A Football Hipster’s Guide to the A-League

By Peter Kennelly – @KennellyPeter

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Is it the EPL? Is it the Bundesliga? No…it’s the A-League.

Ok, I will slightly concede that my home town league is not as quality and not as popular as those before mentioned, but dammit it’s the best we’ve got down here! And if you truly want to be a football hipster, then knowing leagues like this will make, as they say, your beard grow longer and your glasses trendier.

The A-League was formed in April 2004, culminating in the death of the National Soccer League (NSL). The NSL was seen as an ethnic-based competition that wasn’t lacking in quality but lacking in popularity. It needed a new image to try and get all types of people involved, not just those of foreign cultures. Thus, the birth of the A-League.

The name comes from the likes of many leagues in Asia, such as the J-League in Japan and K-League in Korea. The Australian Football Federation has just joined the Asian Confederation from Oceania, so having a like-minded name further helped establish the brand in Asia. The league has 10 teams: nine from Australia and one from New Zealand. It has no promotion/relegation as the lower clubs do not have the stature and size to compete. It also has teams that compete in the Asian Champions League based on qualification.

The season runs from October through to May. It is unique as they are the summer months in Australia, as the league simply does not have the power to complete with Australian Rules, Rugby League and Rugby Union during the traditional winter months. It has a ‘minor’ round season and then a finals series which determines who is the winner of the league.

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Alessandro Del Piero playing for Sydney FC

As per a lot of leagues across the globe, the major cities dominate success. Sydney FC and Melbourne Victory are no different. Between them they have 5 of the 10 A-League titles up for grabs. Sydney FC have hosted some great players of yesteryear. Dwight Yorke, Marc Janko and most noticeably Allesandro Del Piero have put on the sky blue. While Melbourne Victory have hosted players like Grant Brebner, Harry Kewell and Pablo Contreras. Newcastle and Central Coast have also been crowned champions. The A-League trophy, which looks like a toilet seat, has never left the eastern seaboard of Australia.

But none of those sides hold claim to being the best side in the A-League’s short history. That honor belongs to the Brisbane Roar, who have won 3 A-League championships, the equal most in the league. They are also the only team to win back to back titles and went on a 36 game unbeaten run, an A-League record. They were coached by now national team coach Ang Postecoglou and featured players like ex-German youth international Tomas Broich. Broich counts Bastian Schweinsteiger and Philip Lahm as former youth team mates.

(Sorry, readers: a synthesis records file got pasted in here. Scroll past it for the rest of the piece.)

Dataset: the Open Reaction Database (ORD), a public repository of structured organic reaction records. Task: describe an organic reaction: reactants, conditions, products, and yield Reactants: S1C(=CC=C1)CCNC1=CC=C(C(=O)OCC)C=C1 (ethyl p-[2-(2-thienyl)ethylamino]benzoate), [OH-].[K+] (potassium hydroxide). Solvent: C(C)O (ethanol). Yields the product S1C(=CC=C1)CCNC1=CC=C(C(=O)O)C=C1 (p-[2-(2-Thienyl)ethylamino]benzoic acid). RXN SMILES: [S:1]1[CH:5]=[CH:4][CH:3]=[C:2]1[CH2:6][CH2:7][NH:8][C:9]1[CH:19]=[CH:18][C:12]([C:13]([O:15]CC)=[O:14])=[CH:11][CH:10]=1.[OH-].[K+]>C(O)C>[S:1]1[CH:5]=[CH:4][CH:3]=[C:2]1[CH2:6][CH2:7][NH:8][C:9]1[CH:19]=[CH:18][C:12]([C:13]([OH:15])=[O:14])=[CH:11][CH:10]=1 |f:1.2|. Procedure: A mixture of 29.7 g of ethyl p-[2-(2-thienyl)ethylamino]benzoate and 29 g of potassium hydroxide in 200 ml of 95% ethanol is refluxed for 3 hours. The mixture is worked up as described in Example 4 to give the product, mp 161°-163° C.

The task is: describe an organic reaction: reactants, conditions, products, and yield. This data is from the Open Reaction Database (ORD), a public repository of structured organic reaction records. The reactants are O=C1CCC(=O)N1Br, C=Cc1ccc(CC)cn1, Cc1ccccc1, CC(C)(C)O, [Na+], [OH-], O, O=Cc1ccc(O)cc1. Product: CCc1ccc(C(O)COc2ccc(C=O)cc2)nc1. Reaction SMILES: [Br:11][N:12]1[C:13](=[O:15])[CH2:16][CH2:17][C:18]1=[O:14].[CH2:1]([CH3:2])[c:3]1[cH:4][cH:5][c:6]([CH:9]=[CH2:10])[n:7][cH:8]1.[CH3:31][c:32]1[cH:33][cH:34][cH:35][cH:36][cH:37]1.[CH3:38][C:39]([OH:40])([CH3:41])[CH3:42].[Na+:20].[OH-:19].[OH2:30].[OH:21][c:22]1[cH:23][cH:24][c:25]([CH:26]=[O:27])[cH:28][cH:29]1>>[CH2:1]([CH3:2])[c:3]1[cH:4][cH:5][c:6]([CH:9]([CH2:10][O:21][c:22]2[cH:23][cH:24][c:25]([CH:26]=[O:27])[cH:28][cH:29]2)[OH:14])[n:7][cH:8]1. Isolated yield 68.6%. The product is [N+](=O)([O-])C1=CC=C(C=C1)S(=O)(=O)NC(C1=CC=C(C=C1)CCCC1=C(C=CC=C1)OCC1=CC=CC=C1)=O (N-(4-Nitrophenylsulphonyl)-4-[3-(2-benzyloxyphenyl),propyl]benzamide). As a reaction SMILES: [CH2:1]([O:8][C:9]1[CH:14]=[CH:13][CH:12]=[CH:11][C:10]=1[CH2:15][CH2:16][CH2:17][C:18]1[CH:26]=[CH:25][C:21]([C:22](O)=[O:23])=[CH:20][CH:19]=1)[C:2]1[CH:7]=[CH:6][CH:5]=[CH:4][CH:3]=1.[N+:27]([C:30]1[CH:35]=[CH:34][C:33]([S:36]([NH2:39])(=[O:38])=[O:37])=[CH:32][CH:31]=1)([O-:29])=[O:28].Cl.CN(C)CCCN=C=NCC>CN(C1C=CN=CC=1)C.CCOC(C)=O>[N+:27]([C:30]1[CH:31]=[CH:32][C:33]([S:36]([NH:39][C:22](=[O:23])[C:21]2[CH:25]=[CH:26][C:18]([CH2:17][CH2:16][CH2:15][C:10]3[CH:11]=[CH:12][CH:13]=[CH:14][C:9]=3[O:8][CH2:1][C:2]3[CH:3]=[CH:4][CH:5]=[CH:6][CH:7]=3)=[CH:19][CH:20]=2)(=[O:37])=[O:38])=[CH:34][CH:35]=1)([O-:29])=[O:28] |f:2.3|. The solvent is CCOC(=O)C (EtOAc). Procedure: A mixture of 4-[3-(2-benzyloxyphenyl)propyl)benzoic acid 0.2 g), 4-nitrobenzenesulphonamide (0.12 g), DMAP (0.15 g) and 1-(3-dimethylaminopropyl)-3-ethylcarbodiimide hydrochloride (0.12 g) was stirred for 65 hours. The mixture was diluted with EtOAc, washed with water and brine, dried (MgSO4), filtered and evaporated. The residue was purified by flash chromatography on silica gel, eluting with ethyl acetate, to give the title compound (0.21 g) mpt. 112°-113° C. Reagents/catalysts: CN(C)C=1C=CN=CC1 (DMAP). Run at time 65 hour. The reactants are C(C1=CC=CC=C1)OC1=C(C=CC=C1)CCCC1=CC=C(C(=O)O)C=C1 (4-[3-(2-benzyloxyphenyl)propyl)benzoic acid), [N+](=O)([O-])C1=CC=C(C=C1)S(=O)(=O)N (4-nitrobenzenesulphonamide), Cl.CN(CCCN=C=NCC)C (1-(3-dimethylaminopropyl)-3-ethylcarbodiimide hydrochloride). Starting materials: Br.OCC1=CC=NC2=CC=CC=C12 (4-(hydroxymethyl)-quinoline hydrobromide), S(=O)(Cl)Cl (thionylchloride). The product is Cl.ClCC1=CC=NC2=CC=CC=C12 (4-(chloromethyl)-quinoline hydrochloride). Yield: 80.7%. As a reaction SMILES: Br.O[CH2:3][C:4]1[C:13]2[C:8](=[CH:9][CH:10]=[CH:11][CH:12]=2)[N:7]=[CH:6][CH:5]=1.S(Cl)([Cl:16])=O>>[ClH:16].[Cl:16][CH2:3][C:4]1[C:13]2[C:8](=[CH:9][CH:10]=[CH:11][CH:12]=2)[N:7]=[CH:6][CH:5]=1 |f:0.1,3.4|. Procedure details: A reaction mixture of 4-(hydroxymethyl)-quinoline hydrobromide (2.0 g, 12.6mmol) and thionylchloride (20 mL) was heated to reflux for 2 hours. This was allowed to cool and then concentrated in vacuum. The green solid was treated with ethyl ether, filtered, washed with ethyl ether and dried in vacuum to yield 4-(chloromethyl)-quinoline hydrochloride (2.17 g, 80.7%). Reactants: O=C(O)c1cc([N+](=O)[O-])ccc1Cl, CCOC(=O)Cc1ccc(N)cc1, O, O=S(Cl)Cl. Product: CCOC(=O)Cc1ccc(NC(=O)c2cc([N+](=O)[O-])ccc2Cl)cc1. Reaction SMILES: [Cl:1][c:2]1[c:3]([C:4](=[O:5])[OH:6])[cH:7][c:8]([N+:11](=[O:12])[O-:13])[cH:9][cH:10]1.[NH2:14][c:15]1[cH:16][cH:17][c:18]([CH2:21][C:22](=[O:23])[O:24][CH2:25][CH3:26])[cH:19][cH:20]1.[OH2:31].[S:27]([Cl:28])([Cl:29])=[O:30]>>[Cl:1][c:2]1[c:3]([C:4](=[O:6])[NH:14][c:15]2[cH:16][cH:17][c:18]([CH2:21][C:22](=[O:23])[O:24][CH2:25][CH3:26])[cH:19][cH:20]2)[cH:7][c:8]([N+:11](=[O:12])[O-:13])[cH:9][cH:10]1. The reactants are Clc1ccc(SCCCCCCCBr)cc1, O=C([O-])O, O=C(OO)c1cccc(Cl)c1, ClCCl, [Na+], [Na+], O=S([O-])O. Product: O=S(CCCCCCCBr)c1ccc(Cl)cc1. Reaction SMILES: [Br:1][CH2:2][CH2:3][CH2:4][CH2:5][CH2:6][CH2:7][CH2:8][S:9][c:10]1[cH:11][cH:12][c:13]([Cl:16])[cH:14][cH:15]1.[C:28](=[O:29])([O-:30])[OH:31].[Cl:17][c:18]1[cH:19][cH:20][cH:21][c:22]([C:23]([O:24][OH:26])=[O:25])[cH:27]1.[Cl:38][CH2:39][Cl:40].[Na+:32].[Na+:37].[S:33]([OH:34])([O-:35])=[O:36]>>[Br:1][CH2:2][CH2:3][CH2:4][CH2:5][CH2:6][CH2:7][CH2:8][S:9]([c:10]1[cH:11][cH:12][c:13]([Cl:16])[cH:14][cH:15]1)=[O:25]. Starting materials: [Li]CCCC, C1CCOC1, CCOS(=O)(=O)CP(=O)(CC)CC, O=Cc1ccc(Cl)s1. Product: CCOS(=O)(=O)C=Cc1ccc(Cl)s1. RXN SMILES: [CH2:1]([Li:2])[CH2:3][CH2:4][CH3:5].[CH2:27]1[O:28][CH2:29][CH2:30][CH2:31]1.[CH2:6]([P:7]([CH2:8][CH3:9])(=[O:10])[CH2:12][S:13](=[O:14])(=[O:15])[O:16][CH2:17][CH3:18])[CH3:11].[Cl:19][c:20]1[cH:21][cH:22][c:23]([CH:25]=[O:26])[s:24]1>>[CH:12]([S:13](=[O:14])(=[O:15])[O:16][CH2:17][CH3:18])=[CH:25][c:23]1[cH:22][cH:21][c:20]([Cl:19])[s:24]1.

AUAdelaide United (my Hipster Handshake team) put the A-League on the map when it became the first Australian side to qualify for the Asian Champions League final. Quite the feat considering they had a shoestring budget and no experience compared to some of the Asian powerhouses. Even more stunning was the Western Sydney Wanderers, who actually won the title after being formed only two years earlier. If you get the chance, watch the second leg of that final and you will see one of the greatest performances in goal by Ante Covic. Truly breathtaking saves.

The league also features the Wellington Phoenix, a team from New Zealand (A-League being one of the rare leagues which features a team from another country). It has also had clubs that have folded, such as North Queensland Fury (Robbie Fowler played for them), Gold Coast United and New Zealand Knights.

a-league-trophyThe A-league all time leading goal scorer is foundation Melbourne Victory player Archie Thompson. He has scored 89 goals in 210 appearances. Goalkeeper Danny Vukovic, who has played for Central Coast Perth Glory and now Melbourne Victory, has the most appearances with 230. Some other notable managers include German coach Pierre Littbarski and Barcelona legend Guillermo Amor.

So there you have it, a quick but hipster-like guide to my local league. It is a league that is growing every year and gets better with age.You never know, it could be the next EPL or Bundesliga…